1:30 pm - Monday, Nov. 29, 2004
Mon 11/29/04 (9:53 a.m.)
Not long after I wrote about wanting to "never complain/never explain", I thought to myself, "That would make for some pretty short Diaryland entries...!":
Dear Diary: Today I got up. I had some breakfast. I surfed the web and read a little bit. Then I went to work. Then I came home. I watched some tv, and went to bed.
And even though I fear mine will not be the longest of lives anyway (According to actuarial tables, I should have died this past Wednesday), it struck me that the stoic, manly-man "never complain/never explain" type-of-guy I sometimes wish I were is much more likely to spontaneously combust than his more "expressive" bretheren.
But that said, I think there are some areas in my life that would benefit from a little "never complain/never explain" philosophy.
I'm watching Boston Legal, and the actor playing a prosecutor is someone I recognize from a commercial for Washington Mutual.
It's the second time I've seen an actor from one of those commercials on a tv show; the actor playing the loser-ish friend on Joey is in one of the commercials that's still running (And yet another actor from one of those commercials�one I auditioned for and was called back on--is a series lead for some show on Bravo).
It could be just coincidence, but I think not; the Washington Mutual spots are well-done, funny, air here in L.A. (Where casting directors can see them), and are a pretty effective comedic "audition tape".
It makes me wish I'd booked that W.M. spot, to be sure, but it also gives me hope that the right commercial really could be a springboard to bigger and better things.
In one of his books, George Carlin writes, "Did you ever notice how when you're driving, anyone who drives slower than you is an idiot and anyone who drives faster than you is a maniac?".
I've been thinking about that, not so much in terms in terms of driving, but in how our judgement of other people's behavior comes from our own personal "frame-of-reference", how much what a person does "matches up" to what we would (or wouldn't) do in the same situation.
I think about that every night at the bookstore, when I try to keep ahead of, or even keep up with, the piles of crap people feel free to leave in their wake. I've said it in here before: "I'm a real slob in my personal life, but I would never think of leaving this kind of mess at a store."
Back in the days when I was a customer/browser of bookstores�A time I'm starting to think of as "The Golden Years"-- I would pull a book off a shelf, look at it, put it back, pull out another one, look at it, put it back...and so on.
It was kind of a system I had.
Since I've always been, to some degree, one of "The Nation's Poor", sometimes I'd buy something, but more often than not, I'd pretty much read a given book-or-magazine right there at the store. And I'd actually feel a little guilty about it, because I knew I was at a store, and not a library.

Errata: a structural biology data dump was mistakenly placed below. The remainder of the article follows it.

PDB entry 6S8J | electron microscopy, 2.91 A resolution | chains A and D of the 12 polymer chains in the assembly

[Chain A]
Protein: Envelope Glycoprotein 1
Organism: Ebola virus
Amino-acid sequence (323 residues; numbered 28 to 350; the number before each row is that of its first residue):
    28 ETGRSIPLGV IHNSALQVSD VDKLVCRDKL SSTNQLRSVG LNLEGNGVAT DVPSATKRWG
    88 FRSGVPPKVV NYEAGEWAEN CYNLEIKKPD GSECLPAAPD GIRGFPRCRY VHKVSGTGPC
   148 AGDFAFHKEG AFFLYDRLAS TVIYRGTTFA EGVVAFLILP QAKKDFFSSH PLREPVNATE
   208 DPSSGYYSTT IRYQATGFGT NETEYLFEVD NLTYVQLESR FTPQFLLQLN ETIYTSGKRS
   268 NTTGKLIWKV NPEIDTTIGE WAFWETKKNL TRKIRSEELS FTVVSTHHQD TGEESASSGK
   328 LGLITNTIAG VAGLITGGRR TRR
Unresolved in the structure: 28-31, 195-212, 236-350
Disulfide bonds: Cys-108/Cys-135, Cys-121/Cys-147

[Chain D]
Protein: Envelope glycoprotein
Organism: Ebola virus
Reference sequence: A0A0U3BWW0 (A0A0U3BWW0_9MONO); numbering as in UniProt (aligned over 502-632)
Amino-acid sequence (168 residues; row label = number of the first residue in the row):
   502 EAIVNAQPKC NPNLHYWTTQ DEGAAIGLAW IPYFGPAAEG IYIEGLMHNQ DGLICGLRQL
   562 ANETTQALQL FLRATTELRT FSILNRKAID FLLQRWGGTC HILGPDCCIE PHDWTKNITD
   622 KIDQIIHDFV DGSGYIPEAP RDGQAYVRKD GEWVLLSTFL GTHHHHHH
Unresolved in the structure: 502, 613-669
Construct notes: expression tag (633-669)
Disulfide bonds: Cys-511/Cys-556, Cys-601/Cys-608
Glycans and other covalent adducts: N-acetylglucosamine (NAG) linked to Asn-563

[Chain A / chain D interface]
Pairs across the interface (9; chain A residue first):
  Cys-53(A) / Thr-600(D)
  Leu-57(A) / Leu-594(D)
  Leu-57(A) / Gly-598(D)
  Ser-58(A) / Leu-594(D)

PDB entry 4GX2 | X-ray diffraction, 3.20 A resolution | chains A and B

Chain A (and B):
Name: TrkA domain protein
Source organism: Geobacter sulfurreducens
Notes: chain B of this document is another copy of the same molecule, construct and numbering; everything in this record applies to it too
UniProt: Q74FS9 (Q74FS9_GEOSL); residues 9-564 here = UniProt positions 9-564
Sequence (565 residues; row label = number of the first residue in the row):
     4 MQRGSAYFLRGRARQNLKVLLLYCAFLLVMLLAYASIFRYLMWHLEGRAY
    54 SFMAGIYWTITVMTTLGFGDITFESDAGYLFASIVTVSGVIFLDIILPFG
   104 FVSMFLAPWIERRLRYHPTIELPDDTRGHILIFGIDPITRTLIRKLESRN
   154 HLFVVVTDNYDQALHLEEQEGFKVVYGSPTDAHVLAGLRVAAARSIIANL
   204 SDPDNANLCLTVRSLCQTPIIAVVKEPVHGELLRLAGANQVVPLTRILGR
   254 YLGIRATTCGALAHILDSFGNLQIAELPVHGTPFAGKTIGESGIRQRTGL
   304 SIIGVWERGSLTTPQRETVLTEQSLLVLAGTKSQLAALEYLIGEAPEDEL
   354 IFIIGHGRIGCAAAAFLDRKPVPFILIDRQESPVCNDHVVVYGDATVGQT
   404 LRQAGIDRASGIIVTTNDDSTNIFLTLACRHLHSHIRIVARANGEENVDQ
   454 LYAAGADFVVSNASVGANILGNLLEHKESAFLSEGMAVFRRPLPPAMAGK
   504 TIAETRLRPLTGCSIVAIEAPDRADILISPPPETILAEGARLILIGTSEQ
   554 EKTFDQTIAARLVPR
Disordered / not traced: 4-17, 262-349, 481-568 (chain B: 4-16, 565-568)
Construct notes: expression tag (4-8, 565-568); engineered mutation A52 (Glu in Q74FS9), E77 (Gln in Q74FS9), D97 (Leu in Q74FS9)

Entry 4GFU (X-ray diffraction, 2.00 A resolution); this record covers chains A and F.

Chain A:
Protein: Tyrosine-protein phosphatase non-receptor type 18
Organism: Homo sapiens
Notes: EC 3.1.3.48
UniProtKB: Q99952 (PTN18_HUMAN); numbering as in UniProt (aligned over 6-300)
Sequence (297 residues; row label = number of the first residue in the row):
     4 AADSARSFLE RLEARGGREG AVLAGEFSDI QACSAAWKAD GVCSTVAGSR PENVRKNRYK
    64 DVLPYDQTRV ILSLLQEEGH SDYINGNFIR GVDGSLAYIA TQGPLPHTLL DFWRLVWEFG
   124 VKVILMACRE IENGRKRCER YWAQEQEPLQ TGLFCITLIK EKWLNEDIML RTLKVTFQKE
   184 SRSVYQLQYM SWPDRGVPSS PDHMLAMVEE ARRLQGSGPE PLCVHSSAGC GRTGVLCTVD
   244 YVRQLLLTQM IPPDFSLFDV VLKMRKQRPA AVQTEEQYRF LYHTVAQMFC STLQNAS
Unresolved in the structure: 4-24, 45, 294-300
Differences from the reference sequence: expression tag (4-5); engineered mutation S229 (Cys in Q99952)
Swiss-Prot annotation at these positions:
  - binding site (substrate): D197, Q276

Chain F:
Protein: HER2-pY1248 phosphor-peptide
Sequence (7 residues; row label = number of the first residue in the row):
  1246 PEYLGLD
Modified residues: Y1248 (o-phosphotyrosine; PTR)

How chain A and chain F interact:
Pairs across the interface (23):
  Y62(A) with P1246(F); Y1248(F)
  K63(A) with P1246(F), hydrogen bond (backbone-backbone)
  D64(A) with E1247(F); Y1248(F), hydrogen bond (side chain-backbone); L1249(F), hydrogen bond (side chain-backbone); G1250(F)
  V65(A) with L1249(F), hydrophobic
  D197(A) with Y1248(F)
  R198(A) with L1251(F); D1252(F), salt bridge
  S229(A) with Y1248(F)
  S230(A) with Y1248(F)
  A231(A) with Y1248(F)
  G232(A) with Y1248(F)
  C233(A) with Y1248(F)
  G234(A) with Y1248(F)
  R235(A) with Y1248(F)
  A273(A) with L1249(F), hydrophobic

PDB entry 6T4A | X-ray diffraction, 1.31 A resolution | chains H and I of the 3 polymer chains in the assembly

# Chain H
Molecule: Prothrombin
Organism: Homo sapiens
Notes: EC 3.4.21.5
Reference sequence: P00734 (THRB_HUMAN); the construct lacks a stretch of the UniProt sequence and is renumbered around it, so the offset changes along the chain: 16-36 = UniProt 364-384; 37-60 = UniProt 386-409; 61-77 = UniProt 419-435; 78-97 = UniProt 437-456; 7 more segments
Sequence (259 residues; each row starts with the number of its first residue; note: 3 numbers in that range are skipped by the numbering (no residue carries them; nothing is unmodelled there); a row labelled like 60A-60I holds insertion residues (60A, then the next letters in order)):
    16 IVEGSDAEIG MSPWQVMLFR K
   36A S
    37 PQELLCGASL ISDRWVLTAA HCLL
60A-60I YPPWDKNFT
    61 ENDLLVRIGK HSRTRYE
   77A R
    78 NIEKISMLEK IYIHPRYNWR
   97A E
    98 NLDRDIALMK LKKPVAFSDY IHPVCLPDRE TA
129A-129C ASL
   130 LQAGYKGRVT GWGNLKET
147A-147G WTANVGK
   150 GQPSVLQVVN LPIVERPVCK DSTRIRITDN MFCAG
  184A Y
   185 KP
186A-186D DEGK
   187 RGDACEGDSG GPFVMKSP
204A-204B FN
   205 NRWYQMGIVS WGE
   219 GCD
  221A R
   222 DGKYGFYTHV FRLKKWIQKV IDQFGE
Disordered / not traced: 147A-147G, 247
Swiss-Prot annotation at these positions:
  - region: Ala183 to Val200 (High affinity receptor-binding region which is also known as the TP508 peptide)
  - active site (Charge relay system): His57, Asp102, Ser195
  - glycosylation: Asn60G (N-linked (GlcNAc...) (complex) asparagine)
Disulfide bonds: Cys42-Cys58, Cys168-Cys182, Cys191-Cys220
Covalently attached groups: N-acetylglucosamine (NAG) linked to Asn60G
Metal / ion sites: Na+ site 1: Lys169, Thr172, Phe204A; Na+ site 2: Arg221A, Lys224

But nevertheless, I would stay close to where I'd gotten the item in question, and always put what I'd read back where I'd found it (In part, out of that sense of guilt I was feeling�"I just read that whole Time magazine, and now I'm walking out without buying anything, so the least I can do is not make any extra work for anyone...").
I was thinking all that last night, and feeling pretty darned good about myself.
But while I was feeling all morally superior to the lazy, selfish pigs that pass as bookstore customers nowadays, it hit me that the bookstore experience they're having, and have been invited to have, is very different from my own "formative experiences" at bookstores.
The first bookstores I experienced didn't have tables and chairs for "browsing". They didn't have cafes. They weren't "multimedia centers". They didn't have little ampitheatres and playgrounds for children. They weren't set up to be a quasi-library, or study hall, or "singles bar" (I don't think they even validated your parking, though since I didn't drive in those days, I can't be sure of that).
They were just bookstores. If you wanted to buy a book or magazine, you would go in, maybe look around for a bit, then buy a book or magazine. No muss, no fuss.
I get mad when I'm left cleaning up what I deem to be an unreasonable amount of mess at Borders Books and Music and Caf� and Bowling Alley and Laundromat, but really, how could it be any other way? We've trained customers to treat the bookstore as their "home away from home", where the best part of all is they don't have to pick up after themselves.
In this sense, and many others I won't get into right now, retail has created...Frankencustomer.
Julia Roberts recently had her twins, a girl and a boy, naming them "Hazel" and "Phinnaus" (sp?).
I think those are some pretty hideous names, though at least the boy can be nicknamed "Finn", which is pretty cool.
And at least she gave them actual human names, and didn't just call them the first nouns that came to mind (ex, "Apple" Paltrow), or give them names more appropriate for a french poodle (ex. "Coco" Cox-Arquette).
But it really doesn't matter what she's named them�When Julia and I get married, and she's Julia Roberts-Hoffmaster, I will love little Hazel and "Finn" as if they were my very own.
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